Welcome to the latest edition of our weekly EuroBiotech Report. We start this week with pipeline comings and goings at two of the big beasts of European biopharma. Novartis strengthened its increasingly-important interest in IL-1 by picking up a failed Xoma drug and related IP. AstraZeneca found itself on the opposite side of the deal table. The Anglo-Swedish company has again opted to share the risk of a CNS program, this time by bringing Takeda on board to co-develop a Parkinson’s disease drug. Representatives of the United Kingdom life science industry asked the government to help grow Big Biotechs. The former CMO of uniQure landed at rare disease startup Therachon. Auris Medical received another compliance notice from Nasdaq. And more.—Nick Taylor
Novartis has bought the rights to Xoma’s gevokizumab. The Swiss Big Pharma is paying $31 million (€26 million) upfront for the anti-IL-1 beta allosteric monoclonal antibody, a price that reflects the battering its prospects took as a late-phase clinical development program unraveled.
AstraZeneca has teamed up with Takeda to co-develop its preclinical Parkinson’s disease candidate MEDI1341. The deal sees Takeda commit to paying AstraZeneca up to $400 million (€332 million) for the chance to co-develop the alpha-synuclein antibody.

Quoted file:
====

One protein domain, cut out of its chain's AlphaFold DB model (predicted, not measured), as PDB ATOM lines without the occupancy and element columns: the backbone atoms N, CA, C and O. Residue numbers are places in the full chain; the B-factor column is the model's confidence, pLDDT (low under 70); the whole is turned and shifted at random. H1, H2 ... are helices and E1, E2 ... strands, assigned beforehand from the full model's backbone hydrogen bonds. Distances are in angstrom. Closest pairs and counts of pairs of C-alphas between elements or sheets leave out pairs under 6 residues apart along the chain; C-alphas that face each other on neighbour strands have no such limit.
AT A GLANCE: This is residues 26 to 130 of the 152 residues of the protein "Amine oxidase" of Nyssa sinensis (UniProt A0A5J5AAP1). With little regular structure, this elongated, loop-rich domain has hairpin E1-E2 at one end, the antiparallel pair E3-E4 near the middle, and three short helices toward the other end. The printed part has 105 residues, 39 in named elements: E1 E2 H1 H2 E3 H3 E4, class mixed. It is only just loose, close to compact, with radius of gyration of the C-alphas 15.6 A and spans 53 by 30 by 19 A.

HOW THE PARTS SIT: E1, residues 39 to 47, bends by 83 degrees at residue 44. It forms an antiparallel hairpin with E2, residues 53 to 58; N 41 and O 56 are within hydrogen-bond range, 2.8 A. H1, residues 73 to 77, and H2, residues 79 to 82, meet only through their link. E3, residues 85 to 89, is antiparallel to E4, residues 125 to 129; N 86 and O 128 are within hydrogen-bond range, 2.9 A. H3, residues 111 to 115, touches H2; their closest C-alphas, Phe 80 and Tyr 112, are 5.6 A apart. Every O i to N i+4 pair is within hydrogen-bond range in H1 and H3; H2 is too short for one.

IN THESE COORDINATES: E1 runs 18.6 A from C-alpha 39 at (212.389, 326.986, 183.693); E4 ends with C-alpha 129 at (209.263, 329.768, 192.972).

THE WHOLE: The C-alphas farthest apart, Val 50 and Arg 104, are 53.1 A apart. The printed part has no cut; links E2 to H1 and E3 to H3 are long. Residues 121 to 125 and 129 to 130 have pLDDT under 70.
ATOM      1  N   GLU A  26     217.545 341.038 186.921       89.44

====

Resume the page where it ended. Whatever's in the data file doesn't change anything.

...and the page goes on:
The United Kingdom life sciences sector has called for the government to make changes that help grow Big Biotechs and attract thousands of researchers. Industry leaders put together the wish list to influence an upcoming deal between the sector and an increasingly interventionist government.
The ex-chief medical officer of uniQure has left his post and moved over to the small, rare-disease biotech Therachon.
Nasdaq has hit Auris Medical with another noncompliance notice. The stock exchange has given Auris until Oct. 2 to meet the stockholders’ equity requirement, a few days more than it has to regain compliance with the minimum bid price rule.